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Anthropogenic activities

Anthropogenic activities are activities caused or influenced by people. Anthropogenic activities refer to all activities relating to, or resulting from, the influence of human beings.

Trunk sewer pipe alongside a waterway in South East QLD. Photo by Natasha Jones

Flood flows are decreased by waterway barriers
which change the natural physical characteristics of the waterway. Controlled releases throughout the drier months equally reduce the flow regime variability by limiting the low flows, important for shallow water habitats such as riffles, rapids and stream beds[1].

Anthropogenic activities in wetlands

People modify the landscape for a variety of purposes including for food, housing, recreation, transport, energy production, extraction of minerals and others. While many of the activities associated with these purposes are undertaken to maintain economic and social values, they can also put pressure on the environment and reduce its capacity to provide ecosystem services. Anthropogenic activities can also affect the naturalness of a wetland, thereby impacting on biodiversity and the intrinsic values of the wetland. Policies, programs and legislation are in place to reduce the impacts of anthropogenic activities and to assess their impacts.

While there are a very wide range of anthropogenic activities affecting wetlands, those that affect the wetlands hydrology are some of the most important. The information below provides details of the key hydrological modifications to wetlands and has been applied to the wetlands mapping in Queensland.

There are seven main anthropogenic activities that affect wetland hydrological processes (including water flow) and hydrological components (including permanence of water and residence extent).


Bunding refers to activities that construct a bund including an embankment (a thick wall of earth), dyke (a thick wall), dam (a wall), levee (a raised bank), or weir (a low barrier), etc. that may restrict water flow over the ground and/or raise water levels. Bunds are often either earthen, rock, or concrete in material.

In channels, bunding often raises or stabilises water levels immediately upstream of the wall by holding back water in the channel. In some cases, the bund may cause water to extend beyond the natural channel boundary.

Outside of channels, bunding often raises or stabilises water levels in the wetland or to create an artificial wetland to capture surface water runoff. This can make the water persist longer in the landscape.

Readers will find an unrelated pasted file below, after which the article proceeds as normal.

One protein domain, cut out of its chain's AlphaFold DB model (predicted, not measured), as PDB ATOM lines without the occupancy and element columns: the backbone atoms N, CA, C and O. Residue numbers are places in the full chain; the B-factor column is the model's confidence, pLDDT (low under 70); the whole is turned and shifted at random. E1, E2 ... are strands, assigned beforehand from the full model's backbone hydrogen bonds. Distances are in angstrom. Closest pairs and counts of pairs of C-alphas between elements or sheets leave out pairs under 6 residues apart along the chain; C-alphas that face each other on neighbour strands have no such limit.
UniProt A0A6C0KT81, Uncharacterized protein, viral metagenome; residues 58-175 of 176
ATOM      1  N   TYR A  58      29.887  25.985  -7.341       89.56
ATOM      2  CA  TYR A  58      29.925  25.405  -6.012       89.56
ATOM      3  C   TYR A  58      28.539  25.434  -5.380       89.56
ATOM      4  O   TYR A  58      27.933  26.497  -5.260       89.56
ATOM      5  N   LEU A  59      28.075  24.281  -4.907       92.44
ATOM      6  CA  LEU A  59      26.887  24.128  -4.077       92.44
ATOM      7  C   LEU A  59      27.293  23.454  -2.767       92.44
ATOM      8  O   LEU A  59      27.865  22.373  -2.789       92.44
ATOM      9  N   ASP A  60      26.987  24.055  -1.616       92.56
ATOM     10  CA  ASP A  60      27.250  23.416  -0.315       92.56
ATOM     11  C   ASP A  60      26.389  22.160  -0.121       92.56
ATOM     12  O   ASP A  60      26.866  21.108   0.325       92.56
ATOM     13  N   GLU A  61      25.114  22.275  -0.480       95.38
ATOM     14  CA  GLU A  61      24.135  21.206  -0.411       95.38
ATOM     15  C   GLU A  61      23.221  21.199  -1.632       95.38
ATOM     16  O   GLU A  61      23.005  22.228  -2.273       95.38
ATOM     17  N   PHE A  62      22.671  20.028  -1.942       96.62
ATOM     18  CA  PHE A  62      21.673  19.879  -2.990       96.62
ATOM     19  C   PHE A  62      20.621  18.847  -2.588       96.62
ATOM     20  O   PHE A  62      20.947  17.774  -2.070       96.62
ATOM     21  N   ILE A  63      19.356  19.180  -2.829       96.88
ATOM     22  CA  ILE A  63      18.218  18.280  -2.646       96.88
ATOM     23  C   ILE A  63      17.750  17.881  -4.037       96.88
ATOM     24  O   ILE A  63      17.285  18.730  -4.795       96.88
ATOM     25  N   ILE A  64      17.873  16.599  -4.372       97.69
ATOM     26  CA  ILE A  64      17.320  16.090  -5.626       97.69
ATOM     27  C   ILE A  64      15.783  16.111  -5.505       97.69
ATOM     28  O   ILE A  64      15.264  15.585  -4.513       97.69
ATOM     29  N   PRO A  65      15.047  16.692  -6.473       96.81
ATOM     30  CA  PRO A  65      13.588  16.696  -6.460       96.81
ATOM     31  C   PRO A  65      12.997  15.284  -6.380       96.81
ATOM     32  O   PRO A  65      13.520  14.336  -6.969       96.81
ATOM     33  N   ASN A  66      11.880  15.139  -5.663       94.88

Channel reconstruction

Channel construction refers to activities that construct one or more channels. This activity may also involve excavation and/or bunding. Construction of channels in a riverine or intertidal wetland may alter water flow through the wetland and the residence extent of water. In addition, channel construction where there was no previous wetland is used to create an artificial wetland that may direct water movement through the landscape.

Controlled surface hydrology

Controlled surface hydrology refers to activities where surface hydrological flows are controlled consistent with water storage usage. Typically, wetlands with controlled surface hydrology are semi-enclosed structures with pump facilities that mechanically control flow into and out of the wetland.

Cultivation and cropping

Cultivation and cropping refer to activities to prepare land to plant, tend, improve, and harvest crops including tilling, sowing, etc. This activity usually occurs during drier months or years when the wetland can be accessed and often results in wetland loss. However, sometimes wetland hydrological function persists despite cultivation and cropping which is observed with crop failure due to waterlogging.


Drainage refers to activities that construct drainage channels in a wetland that are often intended to remove water from a wetland by gravity. Drainage is often used to decreases residence extent and/or depth of wetlands which may alter water persistence, or completely remove a wetland from the landscape. In some cases, drainage may inadvertently allow tidal inundation to enter a wetland.


Excavation refers to activities that remove soil and/or rock often increasing wetland extent and/or depth and water persistence. In intertidal wetlands excavation activities may remove natural tidal barriers enabling tidal inundation.

Excavation activities where there was no previous wetland can create artificial wetlands often intended to capture surface water runoff.


Infilling refers to activities that deposit soil and/or rock into a wetland often decreasing wetland extent and/or depth. Infilling is often used to remove a wetland from the landscape.

Vegetation clearing is another anthropogenic activity that affects wetland processes (including bank stabilisation, flooding, nutrient cycles, river processes, runoff, soil processes, etc.) and components (including exotic flora, flora taxonomic and functional breakdown, etc.).

Human impacts on wetlands


Pages under this section


  1. ^ Department of Agriculture and Fisheries, Human impacts on wetlands. [online] Available at:

Last updated: 15 August 2023

This page should be cited as:

Department of Environment, Science and Innovation, Queensland (2023) Anthropogenic activities, WetlandInfo website, accessed 25 June 2024. Available at:

Queensland Government
WetlandInfo   —   Department of Environment, Science and Innovation